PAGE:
As someone in the eBay ecosystem that probably spends too much time thinking about all this stuff, I’m frequently asked what eBay needs to do to turn things around. I’ll do one better (fewer) than Blodget with my 3-F program:
- Finding – eBay needs to do a LOT to fix the buying experience and Finding 2.0 is a step, but they need to get to Finding 4.0 or 5.0 ASAP. I feel good with Jeff King at the helm, he’s a rock star for sure, but I worry that he may not get the institutional support and LOTS of developer talent to help him solve some really tough problems eBay faces here.
- Fees – I’ve talked about this one until I’m blue in the face, the summary is that an eBay seller’s fees fall into 65% up-front listing fees and 35% back ended fees. We got to this point as eBay leveraged their lack of competition to dramatically increase prices. Today there are alternatives that are effectively 0% up-front and 100% back end (Amazon 3P being the most popular right now). In Asian markets, eBay has consistently lost against this formula and need to change this now. The current fee structure not only puts eBay at a competitive disadvantage, but it also limits selection (good bye long tail) AND forces sellers to increase their eBay prices as they have to balance the risk via increased prices (and games like shipping fees, etc.)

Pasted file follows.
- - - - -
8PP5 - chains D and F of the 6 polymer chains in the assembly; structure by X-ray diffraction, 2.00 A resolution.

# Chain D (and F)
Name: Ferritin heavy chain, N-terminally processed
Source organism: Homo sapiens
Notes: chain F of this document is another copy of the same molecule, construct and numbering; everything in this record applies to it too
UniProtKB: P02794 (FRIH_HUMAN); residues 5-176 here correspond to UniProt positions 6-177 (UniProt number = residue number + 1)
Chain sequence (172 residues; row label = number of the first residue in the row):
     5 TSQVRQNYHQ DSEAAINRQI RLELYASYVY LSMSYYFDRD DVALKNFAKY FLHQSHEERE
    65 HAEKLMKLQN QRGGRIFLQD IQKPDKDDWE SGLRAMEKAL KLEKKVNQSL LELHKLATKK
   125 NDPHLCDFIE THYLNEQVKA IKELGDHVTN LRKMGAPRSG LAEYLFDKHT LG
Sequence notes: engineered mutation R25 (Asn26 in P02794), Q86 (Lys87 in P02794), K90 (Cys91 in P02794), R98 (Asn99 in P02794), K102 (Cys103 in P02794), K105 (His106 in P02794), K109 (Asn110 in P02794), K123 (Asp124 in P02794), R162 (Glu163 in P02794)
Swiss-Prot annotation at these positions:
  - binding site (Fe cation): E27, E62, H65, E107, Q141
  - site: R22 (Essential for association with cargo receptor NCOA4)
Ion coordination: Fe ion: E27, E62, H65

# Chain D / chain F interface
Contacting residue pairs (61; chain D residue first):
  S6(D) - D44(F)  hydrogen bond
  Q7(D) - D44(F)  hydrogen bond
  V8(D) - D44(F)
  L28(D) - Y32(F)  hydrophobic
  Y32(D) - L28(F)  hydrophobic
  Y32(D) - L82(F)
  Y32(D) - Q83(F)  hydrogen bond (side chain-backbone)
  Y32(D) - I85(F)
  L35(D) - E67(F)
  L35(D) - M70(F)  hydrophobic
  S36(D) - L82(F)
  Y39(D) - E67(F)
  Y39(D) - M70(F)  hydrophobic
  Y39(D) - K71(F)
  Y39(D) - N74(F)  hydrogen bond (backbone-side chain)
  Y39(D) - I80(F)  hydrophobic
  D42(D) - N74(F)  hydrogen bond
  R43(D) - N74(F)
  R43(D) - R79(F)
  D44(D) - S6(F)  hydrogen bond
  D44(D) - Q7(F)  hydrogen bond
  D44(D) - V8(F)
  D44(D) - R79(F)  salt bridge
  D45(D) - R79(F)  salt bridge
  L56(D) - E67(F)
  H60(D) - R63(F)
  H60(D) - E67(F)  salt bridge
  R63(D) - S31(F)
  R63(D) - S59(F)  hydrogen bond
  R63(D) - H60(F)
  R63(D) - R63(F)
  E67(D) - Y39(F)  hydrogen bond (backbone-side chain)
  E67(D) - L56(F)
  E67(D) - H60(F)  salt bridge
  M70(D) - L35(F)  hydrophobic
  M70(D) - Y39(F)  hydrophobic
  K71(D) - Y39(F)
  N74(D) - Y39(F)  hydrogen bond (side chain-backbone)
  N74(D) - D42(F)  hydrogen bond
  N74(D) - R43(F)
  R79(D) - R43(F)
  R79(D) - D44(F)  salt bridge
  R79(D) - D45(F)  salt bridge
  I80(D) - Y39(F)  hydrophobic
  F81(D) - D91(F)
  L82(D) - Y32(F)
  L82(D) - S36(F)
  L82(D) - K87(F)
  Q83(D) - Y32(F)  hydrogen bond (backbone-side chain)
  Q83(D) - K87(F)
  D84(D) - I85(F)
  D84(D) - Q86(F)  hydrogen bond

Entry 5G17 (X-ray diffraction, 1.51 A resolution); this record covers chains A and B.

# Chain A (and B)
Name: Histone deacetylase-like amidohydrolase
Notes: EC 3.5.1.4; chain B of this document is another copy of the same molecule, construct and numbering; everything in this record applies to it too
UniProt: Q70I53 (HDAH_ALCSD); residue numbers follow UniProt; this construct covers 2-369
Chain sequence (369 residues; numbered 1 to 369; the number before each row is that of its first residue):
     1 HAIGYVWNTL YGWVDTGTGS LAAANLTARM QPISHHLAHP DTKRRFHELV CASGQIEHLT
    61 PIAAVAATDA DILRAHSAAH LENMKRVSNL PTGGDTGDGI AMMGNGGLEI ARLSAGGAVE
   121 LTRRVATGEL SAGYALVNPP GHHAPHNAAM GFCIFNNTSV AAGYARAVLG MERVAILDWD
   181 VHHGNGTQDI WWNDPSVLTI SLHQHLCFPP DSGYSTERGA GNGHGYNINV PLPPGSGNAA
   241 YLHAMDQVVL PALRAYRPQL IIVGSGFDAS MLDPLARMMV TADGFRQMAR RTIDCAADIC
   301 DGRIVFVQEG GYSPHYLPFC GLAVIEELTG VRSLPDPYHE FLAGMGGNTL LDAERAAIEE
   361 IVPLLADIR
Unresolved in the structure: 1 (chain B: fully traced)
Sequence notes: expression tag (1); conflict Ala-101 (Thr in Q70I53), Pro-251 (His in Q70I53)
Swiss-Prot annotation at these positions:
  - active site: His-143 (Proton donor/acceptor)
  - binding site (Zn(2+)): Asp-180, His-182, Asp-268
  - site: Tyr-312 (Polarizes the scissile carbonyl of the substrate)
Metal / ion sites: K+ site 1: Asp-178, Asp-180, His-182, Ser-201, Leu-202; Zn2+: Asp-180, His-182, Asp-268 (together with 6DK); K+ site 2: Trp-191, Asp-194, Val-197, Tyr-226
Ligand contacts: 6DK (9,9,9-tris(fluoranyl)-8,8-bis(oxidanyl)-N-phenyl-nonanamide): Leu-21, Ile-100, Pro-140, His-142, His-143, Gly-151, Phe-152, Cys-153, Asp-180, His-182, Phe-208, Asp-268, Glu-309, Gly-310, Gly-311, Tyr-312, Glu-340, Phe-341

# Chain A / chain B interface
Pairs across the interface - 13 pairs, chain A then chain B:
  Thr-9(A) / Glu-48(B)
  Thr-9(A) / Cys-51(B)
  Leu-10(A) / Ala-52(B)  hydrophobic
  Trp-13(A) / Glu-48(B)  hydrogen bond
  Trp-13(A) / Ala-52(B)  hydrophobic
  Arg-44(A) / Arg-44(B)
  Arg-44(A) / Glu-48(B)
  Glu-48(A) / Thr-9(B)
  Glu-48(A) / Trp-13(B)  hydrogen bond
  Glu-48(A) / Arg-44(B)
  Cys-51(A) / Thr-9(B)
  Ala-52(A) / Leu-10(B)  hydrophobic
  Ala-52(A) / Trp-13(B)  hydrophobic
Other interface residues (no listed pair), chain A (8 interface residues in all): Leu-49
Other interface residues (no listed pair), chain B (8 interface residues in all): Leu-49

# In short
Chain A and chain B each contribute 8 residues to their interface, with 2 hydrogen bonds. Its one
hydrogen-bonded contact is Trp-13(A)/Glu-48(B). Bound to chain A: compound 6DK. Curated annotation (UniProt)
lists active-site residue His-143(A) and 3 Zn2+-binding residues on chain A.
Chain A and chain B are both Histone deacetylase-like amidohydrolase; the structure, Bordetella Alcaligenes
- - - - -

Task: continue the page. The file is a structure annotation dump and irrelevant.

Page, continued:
- Fraud (aka Fear) – When I talk to online shoppers, the number 1/2/3 reasons they don’t buy on eBay are fraud fraud and fraud. While I don’t doubt that actual fraud on eBay is low (sub 1% as eBay states), the problem is that all the eBay/paypal phishing schemes and stories of fake/fraudulent items and the actions of a few bad sellers have created an environment of buyer fear on eBay that results in:
- Buyers leaving the marketplace (eBay is finally admitting this)
- Remaining buyers ask sellers too many pre-buying question – this makes ebay 10x as expensive as Amazon from a customer service perspective
- Remaining buyers pay less, effectively giving everything on eBay what my buddy Steve Woda over at Buysafe calls, a “lemon discount”.
eBay needs to take a strong stance not only on nuking bad sellers (which they are doing) but also raising the bar for who can sell on eBay and then standing behind the transactions. When you buy on Amazon, you know that if you have a bad experience, they are going to make that right. Not eBay/Paypal, if you’ve ever tried to take advantage of any of the assurance programs that will be the last time you buy on eBay.
It’s important to note that these three need to be addressed in a holistic fashion. For example, you can lower fees and without finding being spot-on you’ll actually make things worse. If you fix Finding+Fees without Fraud, those two things alone won’t bring back buyers, so what’s the point?